Psych 410 Chapter 1 notes
Psych 410 Chapter 1 notes PSYC 410 002
Popular in Survey of Abnormal Psychology
Popular in Psychlogy
This 7 page Class Notes was uploaded by Molly Hart on Wednesday February 10, 2016. The Class Notes belongs to PSYC 410 002 at University of South Carolina taught by Jeffrey C. Schatz in Spring 2016. Since its upload, it has received 34 views. For similar materials see Survey of Abnormal Psychology in Psychlogy at University of South Carolina.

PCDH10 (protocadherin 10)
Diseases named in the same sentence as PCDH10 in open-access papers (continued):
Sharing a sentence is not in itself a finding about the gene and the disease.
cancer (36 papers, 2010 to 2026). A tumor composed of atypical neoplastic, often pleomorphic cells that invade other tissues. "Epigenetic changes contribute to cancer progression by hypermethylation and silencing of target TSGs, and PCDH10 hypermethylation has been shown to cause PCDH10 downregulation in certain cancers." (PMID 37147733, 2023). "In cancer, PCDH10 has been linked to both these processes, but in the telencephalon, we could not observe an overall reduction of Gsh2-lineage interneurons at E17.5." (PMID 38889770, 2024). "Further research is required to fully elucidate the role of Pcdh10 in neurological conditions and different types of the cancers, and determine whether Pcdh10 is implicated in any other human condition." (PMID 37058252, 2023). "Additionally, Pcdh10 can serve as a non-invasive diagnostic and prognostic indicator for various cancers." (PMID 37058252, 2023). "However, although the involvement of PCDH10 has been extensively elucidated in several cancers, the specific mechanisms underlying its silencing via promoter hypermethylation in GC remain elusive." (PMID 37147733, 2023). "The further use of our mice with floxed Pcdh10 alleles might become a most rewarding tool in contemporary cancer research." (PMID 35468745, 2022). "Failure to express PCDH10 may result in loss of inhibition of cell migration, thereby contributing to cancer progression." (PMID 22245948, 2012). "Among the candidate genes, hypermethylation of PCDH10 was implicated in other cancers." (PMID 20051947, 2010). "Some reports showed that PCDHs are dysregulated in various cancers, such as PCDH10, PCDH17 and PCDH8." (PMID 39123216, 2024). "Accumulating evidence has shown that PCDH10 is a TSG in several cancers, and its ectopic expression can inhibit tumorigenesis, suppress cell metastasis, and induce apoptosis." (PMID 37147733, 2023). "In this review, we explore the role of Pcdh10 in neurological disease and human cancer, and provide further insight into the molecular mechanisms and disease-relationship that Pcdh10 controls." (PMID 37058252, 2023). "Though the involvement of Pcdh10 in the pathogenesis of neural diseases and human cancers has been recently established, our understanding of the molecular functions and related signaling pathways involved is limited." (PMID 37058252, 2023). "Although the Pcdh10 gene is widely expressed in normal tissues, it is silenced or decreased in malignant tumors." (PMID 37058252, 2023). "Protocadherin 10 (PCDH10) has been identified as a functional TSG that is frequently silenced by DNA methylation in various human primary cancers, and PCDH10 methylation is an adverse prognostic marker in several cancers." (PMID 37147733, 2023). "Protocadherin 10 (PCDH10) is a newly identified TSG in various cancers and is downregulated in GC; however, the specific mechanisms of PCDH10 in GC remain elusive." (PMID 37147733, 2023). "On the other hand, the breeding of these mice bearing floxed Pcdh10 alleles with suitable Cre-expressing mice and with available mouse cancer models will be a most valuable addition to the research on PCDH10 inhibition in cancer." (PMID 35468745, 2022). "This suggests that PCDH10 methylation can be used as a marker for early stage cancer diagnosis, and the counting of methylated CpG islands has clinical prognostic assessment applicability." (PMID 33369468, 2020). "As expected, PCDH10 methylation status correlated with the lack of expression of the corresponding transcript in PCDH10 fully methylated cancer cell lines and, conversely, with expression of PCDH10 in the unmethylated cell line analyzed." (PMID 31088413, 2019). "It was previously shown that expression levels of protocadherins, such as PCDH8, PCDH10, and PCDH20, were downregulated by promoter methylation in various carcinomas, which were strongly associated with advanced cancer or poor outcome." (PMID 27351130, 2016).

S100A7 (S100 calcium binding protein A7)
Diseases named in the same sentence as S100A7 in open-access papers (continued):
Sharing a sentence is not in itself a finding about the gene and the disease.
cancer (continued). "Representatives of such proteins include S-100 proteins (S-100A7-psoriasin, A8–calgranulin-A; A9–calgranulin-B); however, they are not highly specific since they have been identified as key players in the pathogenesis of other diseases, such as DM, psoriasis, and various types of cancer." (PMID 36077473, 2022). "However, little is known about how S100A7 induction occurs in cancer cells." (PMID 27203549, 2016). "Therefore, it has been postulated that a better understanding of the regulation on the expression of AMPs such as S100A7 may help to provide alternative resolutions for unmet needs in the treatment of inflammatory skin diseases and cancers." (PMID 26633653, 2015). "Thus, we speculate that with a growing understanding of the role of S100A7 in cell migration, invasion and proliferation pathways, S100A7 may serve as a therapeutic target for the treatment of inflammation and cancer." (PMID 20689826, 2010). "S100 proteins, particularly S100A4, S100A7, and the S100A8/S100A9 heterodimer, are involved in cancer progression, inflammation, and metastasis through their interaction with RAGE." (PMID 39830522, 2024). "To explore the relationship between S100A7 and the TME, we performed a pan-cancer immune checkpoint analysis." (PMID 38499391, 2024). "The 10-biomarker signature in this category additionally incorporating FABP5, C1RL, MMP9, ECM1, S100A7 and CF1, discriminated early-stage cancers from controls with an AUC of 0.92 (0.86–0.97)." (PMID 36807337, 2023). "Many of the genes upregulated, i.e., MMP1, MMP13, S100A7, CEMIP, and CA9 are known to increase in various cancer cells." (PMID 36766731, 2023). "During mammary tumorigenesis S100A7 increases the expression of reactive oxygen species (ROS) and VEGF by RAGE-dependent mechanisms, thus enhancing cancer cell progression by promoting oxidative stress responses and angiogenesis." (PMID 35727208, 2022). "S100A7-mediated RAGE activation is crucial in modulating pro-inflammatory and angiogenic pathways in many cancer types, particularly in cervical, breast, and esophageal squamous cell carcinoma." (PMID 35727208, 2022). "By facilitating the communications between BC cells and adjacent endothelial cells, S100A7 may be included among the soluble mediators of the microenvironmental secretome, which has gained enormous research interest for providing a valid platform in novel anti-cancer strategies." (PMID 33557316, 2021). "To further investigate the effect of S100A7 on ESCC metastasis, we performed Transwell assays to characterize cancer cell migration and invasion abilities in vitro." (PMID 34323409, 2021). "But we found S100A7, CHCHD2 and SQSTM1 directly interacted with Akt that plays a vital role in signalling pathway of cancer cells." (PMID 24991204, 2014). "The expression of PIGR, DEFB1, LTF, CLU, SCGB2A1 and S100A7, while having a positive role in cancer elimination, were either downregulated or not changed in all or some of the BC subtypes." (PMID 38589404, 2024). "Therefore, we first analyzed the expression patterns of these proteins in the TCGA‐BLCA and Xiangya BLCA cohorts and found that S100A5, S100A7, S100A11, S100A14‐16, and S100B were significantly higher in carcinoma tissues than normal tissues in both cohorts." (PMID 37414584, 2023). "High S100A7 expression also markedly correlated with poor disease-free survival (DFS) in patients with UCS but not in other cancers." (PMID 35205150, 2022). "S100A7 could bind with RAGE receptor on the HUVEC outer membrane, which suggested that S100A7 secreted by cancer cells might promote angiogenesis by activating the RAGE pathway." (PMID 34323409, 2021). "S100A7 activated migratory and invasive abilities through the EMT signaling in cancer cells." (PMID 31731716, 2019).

Reviews for Psych 410 Chapter 1 notes
Report this Material
What is Karma?
Karma is the currency of StudySoup.
You can buy or earn more Karma at anytime and redeem it for class notes, study guides, flashcards, and more!
Date Created: 02/10/16